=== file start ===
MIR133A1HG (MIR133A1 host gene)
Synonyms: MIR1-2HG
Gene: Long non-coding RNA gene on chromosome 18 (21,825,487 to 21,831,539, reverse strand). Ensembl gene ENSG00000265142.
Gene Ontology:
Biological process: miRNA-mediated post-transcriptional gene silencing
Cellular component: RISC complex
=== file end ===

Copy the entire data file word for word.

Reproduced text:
MIR133A1HG (MIR133A1 host gene)
Synonyms: MIR1-2HG
Gene: Long non-coding RNA gene on chromosome 18 (21,825,487 to 21,831,539, reverse strand). Ensembl gene ENSG00000265142.
Gene Ontology:
Biological process: miRNA-mediated post-transcriptional gene silencing
Cellular component: RISC complex